Date of Award

5-2018

Document Type

Thesis

Degree Name

Master of Science (MS)

College/School

College of Science and Mathematics

Department/Program

Chemistry and Biochemistry

Thesis Sponsor/Dissertation Chair/Project Chair

Nina M. Goodey

Committee Member

Jaclyn Catalano

Committee Member

Jim Dyer

Subject(s)

Biochemistry--Study and teaching, Mathematics--Study and teaching, Learning by discovery

Abstract

Biochemistry graduates pursuing research-related careers must master basic quantitative skills. Laboratory courses present students opportunities to practice lab math skills such as dilution and solution calculations. Employers and researchers have reported inadequate math skills among bioscience graduates and there is a need to evaluate the effectiveness of laboratory teaching approaches in increasing students’ lab math skills. In this threeyear study, we examined the impact of guided-inquiry learning on students’ ability to perform laboratory calculations required for experimental design. An upper-level undergraduate biochemistry laboratory course was divided into sections taught using an inquiry approach where students design their own experiments or a cookbook approach where protocols are provided. We wrote a Lab Math Test to measure students’ lab math skills and administered this test as pre- and post-assessment to students in all sections. Students’ lab math skills significantly improved from pre- to posttest scores for inquiry sections (1.18 ± 0.25 (SE) to 4.22 ± 0.37 (SE)) compared to cookbook sections (1.10 ± 0.18 (SE) to 2.89 ± 0.25 (SE)), suggesting that the inquiry approach was more effective in increasing students’ lab math skills. Data showed significantly higher long-term gains for students in inquiry sections during a project-based research experience in the subsequent course. Inquiry learning can lead to a more engaging laboratory course experience and also have the positive side effect of increasing students’ basic lab math skills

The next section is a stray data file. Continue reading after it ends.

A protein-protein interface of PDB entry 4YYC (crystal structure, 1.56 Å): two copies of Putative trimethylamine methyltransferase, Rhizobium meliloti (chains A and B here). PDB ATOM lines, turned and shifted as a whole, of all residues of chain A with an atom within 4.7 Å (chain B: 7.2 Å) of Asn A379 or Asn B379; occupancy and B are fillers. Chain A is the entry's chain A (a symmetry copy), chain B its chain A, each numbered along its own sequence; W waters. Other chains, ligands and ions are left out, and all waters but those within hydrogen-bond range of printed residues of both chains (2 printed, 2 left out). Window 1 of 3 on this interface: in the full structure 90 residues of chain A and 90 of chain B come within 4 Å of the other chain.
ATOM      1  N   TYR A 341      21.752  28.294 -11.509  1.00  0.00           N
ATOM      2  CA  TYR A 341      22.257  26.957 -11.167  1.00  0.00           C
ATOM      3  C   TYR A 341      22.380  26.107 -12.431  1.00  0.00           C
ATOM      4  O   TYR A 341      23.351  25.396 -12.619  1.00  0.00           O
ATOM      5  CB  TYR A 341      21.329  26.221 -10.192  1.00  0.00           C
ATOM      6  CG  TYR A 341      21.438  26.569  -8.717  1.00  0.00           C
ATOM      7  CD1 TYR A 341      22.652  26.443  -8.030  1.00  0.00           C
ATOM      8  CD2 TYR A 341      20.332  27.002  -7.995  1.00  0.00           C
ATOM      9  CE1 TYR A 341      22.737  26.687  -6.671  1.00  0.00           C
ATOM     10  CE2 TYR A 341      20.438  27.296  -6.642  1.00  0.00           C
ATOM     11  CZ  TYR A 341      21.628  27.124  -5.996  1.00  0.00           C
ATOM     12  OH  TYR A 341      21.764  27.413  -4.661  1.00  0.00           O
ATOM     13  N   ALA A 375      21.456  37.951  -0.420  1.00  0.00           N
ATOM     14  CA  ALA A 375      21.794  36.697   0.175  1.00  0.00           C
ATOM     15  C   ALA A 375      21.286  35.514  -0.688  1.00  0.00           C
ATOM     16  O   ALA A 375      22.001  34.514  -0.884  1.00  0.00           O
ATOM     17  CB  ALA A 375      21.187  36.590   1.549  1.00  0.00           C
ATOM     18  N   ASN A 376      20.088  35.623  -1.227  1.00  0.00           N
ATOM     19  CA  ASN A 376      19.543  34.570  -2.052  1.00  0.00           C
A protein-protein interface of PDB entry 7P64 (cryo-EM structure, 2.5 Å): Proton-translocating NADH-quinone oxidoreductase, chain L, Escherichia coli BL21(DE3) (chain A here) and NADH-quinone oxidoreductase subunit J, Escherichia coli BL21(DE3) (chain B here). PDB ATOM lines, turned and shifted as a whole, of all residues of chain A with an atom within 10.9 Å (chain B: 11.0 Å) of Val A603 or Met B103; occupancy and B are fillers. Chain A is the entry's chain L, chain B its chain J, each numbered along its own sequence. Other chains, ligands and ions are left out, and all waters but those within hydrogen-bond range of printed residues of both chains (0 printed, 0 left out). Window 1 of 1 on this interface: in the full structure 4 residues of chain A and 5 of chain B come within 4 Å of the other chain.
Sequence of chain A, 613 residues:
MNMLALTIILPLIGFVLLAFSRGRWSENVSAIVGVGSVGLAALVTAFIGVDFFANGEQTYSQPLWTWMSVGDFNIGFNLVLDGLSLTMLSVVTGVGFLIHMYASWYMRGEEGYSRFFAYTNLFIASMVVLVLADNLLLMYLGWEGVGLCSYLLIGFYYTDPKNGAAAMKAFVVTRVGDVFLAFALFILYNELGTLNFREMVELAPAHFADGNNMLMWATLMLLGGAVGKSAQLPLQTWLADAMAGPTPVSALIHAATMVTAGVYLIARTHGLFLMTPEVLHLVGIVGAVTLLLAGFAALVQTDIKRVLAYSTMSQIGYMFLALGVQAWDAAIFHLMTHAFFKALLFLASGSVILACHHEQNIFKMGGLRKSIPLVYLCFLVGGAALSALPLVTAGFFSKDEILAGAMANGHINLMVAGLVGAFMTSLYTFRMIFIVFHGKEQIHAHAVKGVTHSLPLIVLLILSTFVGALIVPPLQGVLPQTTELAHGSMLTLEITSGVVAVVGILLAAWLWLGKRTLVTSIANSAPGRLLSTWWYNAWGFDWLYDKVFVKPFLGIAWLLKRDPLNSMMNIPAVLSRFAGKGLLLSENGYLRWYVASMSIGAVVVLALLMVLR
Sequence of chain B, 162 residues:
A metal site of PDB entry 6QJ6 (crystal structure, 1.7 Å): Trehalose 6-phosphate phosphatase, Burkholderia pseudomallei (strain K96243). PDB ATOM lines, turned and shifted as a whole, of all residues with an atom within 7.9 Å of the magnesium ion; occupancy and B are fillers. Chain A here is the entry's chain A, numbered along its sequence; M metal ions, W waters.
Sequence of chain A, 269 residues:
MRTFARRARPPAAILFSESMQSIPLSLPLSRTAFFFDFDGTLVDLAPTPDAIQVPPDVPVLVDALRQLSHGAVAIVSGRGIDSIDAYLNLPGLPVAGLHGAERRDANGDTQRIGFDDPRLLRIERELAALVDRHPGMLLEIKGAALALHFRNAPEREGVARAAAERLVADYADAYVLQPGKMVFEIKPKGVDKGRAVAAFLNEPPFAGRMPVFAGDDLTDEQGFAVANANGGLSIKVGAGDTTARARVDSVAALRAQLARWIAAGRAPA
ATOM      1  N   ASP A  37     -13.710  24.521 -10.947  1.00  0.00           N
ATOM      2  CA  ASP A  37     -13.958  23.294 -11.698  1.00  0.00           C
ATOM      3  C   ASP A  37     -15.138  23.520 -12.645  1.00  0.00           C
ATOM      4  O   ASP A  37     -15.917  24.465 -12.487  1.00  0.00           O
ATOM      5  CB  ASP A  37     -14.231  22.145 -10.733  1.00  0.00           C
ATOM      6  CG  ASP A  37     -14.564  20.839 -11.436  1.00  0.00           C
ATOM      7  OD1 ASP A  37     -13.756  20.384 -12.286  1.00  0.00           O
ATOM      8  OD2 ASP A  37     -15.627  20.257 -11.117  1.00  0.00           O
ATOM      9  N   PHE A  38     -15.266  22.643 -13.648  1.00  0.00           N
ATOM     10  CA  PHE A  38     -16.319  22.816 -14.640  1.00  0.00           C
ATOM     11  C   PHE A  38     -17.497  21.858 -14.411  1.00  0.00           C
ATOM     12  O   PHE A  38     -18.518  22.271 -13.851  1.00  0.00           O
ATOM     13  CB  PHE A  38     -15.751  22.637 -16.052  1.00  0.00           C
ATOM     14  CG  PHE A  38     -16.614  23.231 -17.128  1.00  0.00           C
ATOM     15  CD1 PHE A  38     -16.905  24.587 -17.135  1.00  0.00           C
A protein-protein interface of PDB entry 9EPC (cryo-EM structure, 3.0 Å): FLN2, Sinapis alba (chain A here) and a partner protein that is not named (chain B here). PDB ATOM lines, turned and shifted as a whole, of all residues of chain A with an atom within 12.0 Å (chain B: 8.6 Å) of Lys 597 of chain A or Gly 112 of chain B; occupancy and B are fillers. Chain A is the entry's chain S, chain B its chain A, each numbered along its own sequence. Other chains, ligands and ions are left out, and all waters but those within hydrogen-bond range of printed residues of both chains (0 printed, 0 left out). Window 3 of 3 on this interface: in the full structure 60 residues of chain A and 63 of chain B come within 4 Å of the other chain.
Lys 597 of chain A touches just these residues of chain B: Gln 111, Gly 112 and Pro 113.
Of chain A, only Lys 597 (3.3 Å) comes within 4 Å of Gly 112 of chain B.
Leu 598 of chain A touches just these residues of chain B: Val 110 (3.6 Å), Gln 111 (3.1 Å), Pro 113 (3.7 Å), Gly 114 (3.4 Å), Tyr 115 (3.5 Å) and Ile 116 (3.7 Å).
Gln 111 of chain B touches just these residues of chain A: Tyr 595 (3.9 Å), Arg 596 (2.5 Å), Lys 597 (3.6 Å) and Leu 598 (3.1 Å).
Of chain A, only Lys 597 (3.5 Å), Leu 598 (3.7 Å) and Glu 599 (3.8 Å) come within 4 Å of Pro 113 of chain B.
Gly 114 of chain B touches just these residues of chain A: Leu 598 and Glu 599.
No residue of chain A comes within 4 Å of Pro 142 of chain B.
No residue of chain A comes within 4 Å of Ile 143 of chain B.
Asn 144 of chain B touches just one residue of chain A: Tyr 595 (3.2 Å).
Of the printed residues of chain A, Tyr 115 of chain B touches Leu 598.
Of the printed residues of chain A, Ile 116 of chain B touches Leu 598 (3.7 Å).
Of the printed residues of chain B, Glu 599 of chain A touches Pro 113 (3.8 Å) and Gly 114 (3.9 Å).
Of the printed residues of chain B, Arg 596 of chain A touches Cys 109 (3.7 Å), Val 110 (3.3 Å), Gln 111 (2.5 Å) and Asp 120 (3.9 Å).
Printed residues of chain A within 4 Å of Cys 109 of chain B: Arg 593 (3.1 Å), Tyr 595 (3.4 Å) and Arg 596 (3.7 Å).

Included in

Biochemistry Commons

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